Main Aur Charles Movie Review

Saturday, October 31, 2015
Charles Sobhraj is a master con-artist who believed deception is an art. It is, hence, ironical that a film depicting his colourful shades ends up being such a drab and quite a bore for most of the first part. Prawaal Raman's Main Aur Charles can hardly be a tribute the man with its discrepancies. It is understandable that Charles had to be created out of thin air, since very little research matter is available on him and the team didn't have the privilege of a first hand research while shooting. The lack of detailing shows in the way Charles is carved, despite Randeep Hooda's bewitching act. It is tricky to point out what exactly goes wrong with the film. While a lot is going right in the film especially its delicious twists and turns and the macabre feel of its milieu, it falls weak due to the lack of a strong narrative. Somewhere in between the written word and the screen, Main Aur Charles loses its soul. 

While, one may have their own set of reservations about how Charles is glorified in this film, making him look like a superhuman. Probably it is the character's cool-as-a-cucumber personality, mixed with his vicious shades that makes him crackling. Prawaal believes in being understated and doesn't go into superfluous elaboration of the psyche of his characters, an unnecessary back story et al. In crime-thrillers, deducing is a key element and the director's faith in his audience is touching, given the general tendency of dumbing down viewers with garish, harebrained films. The film demands patience as it slowly peels off the mystery towards the climax.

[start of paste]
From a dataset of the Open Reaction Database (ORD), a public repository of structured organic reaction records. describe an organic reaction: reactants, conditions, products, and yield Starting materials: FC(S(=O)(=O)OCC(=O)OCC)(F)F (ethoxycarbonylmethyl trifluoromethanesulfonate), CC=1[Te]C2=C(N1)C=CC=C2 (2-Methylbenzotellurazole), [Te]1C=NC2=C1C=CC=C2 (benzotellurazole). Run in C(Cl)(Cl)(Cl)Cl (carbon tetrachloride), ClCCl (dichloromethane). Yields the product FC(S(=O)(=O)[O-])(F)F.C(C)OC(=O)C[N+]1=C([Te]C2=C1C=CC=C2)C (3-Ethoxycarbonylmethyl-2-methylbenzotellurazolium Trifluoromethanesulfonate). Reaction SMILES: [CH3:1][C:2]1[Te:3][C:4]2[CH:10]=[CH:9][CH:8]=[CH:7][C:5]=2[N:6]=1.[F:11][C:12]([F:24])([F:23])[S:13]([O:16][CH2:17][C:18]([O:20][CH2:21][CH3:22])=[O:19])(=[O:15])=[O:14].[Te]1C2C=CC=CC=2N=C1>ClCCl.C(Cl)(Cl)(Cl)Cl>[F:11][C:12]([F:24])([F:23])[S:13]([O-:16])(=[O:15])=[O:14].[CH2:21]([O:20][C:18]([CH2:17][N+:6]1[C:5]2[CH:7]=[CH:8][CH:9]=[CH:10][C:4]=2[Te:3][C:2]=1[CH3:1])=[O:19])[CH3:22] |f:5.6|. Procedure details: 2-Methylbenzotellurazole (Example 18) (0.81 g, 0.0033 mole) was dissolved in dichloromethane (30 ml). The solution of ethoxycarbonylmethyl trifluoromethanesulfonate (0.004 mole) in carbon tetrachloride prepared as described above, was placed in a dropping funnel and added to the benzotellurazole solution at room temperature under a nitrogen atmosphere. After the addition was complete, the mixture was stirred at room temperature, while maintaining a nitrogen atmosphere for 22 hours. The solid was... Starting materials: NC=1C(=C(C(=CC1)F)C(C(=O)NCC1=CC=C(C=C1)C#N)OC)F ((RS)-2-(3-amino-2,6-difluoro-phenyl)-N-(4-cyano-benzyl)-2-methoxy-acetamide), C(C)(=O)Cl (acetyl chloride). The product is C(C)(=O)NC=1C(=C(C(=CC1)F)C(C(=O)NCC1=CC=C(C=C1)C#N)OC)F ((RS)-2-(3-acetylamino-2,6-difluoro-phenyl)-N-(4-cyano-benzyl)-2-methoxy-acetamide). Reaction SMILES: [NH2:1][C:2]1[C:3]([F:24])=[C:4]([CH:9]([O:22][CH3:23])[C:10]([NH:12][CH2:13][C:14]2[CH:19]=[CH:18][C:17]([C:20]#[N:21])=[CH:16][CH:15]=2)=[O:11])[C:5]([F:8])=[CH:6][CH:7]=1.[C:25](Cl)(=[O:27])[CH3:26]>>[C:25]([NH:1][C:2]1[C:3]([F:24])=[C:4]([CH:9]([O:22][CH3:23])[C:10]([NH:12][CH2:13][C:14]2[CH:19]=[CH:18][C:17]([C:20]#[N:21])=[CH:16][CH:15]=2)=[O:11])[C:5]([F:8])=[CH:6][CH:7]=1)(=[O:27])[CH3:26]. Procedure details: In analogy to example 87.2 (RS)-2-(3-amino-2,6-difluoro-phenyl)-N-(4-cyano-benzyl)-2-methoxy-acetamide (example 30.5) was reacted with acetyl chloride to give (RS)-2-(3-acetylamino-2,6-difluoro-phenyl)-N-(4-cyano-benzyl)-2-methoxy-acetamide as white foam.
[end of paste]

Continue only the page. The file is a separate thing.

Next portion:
Like all films of this genre, what plagues it is the convenience with which the crime is conducted. Fleeing one country to another couldn't have been all that easy for Charles. What we see on screen is extremely contrived and often convoluted, with many scenes involving the superhuman Charles, almost lacking logic. It is almost a given that in such films, the lead man should make you root for him but that doesn't quite happen in Main Aur Charles. Yes, Randeep is majestic but his sketchily written part never allows him to rise above the script. 
The first half has far too much information to digest. It feels very crammed up. Prawaal shows promise in his style of direction. Recreating 70s and 80s with such neatness couldn't have been easy but the film successfully catapults you back to the era when the bikini killer was leaving corpses on the beaches of Pattaya. One can only fault the director for losing his focus to style more than substance. We wish he had focussed more on his tricky personality rather than on his classy taste and his suave personality.
For a long time, the film's story is a jigsaw puzzle and really chaotic. Though the entry of actors like Adil Hussain balance the act, the film takes far too long to culminate into something solid. Though Hussain's colleagues (cops) are quite a letdown in the show, he singlehandedly tries to bring back the film from the gallows. He quite literally uplifts the story and the only treat the movie offers is the chase game between Charles and Adil Hussain's character Amod Kant. Amod's victory lies in the very fact that he can look through the charm and apparent genius of Charles. For the righteous Amod, he is a criminal and Adil Hussain does justice to it. It would be unfair to take anything away from Randeep but Adil eats the terrain. A large part of the reason could be because of how the film is fashioned. The entire first half is too scattered and Randeep is way too subtle to be impactful. It is only after Randeep and Adil are put together, that the headiness of this concoction begins to set in. It is amazing how these men manage to beguile sans the dialoguebaazi Bollywood is associated with.
Prawaal also makes his female characters more than just flesh Charles gets to grope. Richa Chadha who plays Mira is enamoured by Charles and is a voluntary lover to the serial killer. She is refreshing to watch and stands out amongst the hordes of women Charles beds. The director also regularly takes a break from the story to focus on Charles' style which is quite a break in the story's flow.
In the end, the film throws up a bunch of interesting ideas which doesn't come together coherently in the plot. The prime problem is that the film is too much soul and very less substance. It was promising but half-baked, with the thrills falling short in supply.
We rate the film a 40%

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